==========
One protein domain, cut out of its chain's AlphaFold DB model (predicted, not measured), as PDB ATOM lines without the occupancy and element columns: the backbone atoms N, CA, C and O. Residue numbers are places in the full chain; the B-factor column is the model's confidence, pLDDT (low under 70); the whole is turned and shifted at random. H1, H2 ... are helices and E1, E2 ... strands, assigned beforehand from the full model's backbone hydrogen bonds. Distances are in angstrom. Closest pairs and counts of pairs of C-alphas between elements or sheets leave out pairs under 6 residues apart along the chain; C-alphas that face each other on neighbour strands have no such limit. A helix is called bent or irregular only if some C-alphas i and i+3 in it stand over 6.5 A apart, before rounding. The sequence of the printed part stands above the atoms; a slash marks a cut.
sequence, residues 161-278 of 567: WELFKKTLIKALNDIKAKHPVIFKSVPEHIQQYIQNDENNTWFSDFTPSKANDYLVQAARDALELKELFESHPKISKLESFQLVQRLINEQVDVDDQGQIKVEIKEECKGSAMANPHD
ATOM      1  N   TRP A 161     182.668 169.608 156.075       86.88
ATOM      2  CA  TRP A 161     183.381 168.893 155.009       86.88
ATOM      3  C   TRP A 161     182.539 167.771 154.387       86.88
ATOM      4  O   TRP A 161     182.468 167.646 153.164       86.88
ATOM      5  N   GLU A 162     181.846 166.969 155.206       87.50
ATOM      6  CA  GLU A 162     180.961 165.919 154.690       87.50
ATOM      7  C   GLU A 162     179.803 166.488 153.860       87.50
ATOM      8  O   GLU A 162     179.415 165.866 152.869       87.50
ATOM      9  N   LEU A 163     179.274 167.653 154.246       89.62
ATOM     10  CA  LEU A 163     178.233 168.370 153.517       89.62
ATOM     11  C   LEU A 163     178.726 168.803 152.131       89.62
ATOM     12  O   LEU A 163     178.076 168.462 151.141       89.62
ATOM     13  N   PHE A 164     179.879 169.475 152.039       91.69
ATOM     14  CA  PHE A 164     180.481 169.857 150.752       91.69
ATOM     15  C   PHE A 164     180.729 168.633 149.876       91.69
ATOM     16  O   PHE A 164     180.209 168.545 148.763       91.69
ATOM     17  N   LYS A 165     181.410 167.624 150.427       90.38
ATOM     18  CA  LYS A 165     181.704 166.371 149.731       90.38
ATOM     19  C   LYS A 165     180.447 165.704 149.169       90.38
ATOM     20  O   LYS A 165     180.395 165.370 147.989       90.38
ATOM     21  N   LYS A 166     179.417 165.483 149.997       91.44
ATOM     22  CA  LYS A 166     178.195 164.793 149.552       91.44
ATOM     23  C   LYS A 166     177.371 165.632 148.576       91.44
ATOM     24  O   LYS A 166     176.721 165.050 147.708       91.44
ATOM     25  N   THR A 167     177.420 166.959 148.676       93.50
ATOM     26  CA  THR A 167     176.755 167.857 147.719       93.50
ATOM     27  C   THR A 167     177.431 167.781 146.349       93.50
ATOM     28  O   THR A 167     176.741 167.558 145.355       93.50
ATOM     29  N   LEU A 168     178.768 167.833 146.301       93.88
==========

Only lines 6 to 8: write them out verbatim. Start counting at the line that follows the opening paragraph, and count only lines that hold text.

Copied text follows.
ATOM      5  N   GLU A 162     181.846 166.969 155.206       87.50
ATOM      6  CA  GLU A 162     180.961 165.919 154.690       87.50
ATOM      7  C   GLU A 162     179.803 166.488 153.860       87.50